Although the mystery in this book kept me interested, I couldn’t get behind the characters. They just weren’t relatable to me.. I know! How could privileged rich kids at a prestigious boarding school and their rich and powerful families be something that I could NOT relate to?!

The author’s voice and word choices seemed somewhat snooty much of the time, and all I could picture while reading was someone writing these with a sweater tied around his neck and a tennis racquet propped against his huge solid oak desk while his purebred show dogs, Fritzy and Marshall pranced around his 10,000 square foot mansion. I know. Unfair.

Matthias is a good example of why is was hard to feel bad for the characters. He lost his friend. Sad. But, he wrote a novel that did very well, dated a super model and they snorted and drank all of his money away… hard to feel bad for him there. Then, in his lowest time (still driving around in a Red Porche Boxster, so he must REALLY been in dire straits!), he’s offered a teaching position back at this rich boarding school out of nowhere! *phew! I was worried he may have to sell his sports car and get a NORMAL CAR!* If only that was the way things worked in all of our lives!!

On top of all this, he has a loving family to help him through his torment (who he ignores because his super model girlfriend would rather “have their own traditions”) and friends who try to help him along the way (who he hasn’t given the time of day to in at least 10 years) So, again…. hard to relate and empathise with Matthias and his “woe is me” attitude.

The mystery itself though, was very interesting. Why would the F.B.I start to investigate Fritz’ disappearance and then suddenly pull out? How high up does this thing go, and who can be trusted?? It’s worth a read for that, for sure!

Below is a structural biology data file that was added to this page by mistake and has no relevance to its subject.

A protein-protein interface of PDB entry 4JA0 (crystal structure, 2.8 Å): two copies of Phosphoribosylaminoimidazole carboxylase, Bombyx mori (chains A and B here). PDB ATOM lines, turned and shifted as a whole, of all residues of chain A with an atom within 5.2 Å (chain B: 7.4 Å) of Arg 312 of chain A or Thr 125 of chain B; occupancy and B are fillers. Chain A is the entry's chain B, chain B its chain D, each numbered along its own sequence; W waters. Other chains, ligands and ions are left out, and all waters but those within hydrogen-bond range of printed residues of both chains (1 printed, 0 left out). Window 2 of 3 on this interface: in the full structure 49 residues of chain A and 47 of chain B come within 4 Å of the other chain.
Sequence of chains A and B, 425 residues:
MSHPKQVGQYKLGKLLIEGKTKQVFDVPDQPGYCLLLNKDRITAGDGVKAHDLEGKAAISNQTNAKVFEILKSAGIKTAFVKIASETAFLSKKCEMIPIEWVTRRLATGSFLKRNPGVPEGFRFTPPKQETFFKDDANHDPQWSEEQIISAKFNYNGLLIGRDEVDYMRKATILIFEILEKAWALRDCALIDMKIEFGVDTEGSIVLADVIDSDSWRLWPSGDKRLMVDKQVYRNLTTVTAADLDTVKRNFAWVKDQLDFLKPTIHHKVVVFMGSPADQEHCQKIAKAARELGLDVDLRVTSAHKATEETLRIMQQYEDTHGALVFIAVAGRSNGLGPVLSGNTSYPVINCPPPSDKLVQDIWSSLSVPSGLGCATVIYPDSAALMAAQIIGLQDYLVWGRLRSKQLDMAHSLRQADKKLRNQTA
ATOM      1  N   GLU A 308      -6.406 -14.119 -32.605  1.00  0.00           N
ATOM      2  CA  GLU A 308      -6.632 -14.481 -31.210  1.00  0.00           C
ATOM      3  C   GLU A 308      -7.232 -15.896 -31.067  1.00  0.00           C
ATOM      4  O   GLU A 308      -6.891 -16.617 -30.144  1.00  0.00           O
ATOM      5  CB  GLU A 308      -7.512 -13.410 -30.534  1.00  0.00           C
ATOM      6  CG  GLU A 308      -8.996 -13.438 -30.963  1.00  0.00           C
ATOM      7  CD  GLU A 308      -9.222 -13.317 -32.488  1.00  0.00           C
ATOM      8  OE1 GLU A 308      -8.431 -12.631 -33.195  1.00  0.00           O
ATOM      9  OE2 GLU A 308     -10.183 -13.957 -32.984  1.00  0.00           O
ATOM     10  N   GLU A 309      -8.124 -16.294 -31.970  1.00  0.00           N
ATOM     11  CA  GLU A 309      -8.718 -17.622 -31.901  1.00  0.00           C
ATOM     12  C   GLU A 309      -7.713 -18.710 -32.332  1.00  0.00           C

Shadow of the Lions is Best Served With

A Whiskey Sour

No, this isn’t because of a sour taste in my mouth that this book may have left! It really wasn’t that bad. 2.5 still means redeeming factors! Lol!

The drink happens to be the drink of choice of Matthias, so I thought I would enjoy one also!


  • 2 oz Whiskey (whatever your whiskey of choice is!)
  • 1/2 oz Lemon Juice
  • 1/2 Simple Syrup
  • Garnish with Maraschino Cherry, Lemon or Orange Wedge


  1. To a cocktail shaker filled with ice, add the liquid ingredients and shake vigorously.
  2. Strain into a chilled sour glass filled with ice.
  3. Garnish with the lemon slice and cherry.
  4. CHEERS!!

19 thoughts on “Shadow of the Lions

Add yours

  1. Sometimes pretentious can be really fun in the way that it’s brilliant to hate-love a book, but gonna pass this one if we as readers are meant to feel sorry for him :P. Great review though. Gonna deliberate the wiskey sour, cause have always trouble mixing my wiskey with anything, but do love non-sweet cocktails!

    Liked by 1 person

    1. This one was an audiobook. Easy to have on while I’m walking. Lol! Otherwise, I may not have made it through! The mystery was interesting though. It’s received very good reviews on Goodreads.. I just found the voice too pretentious to be likeable.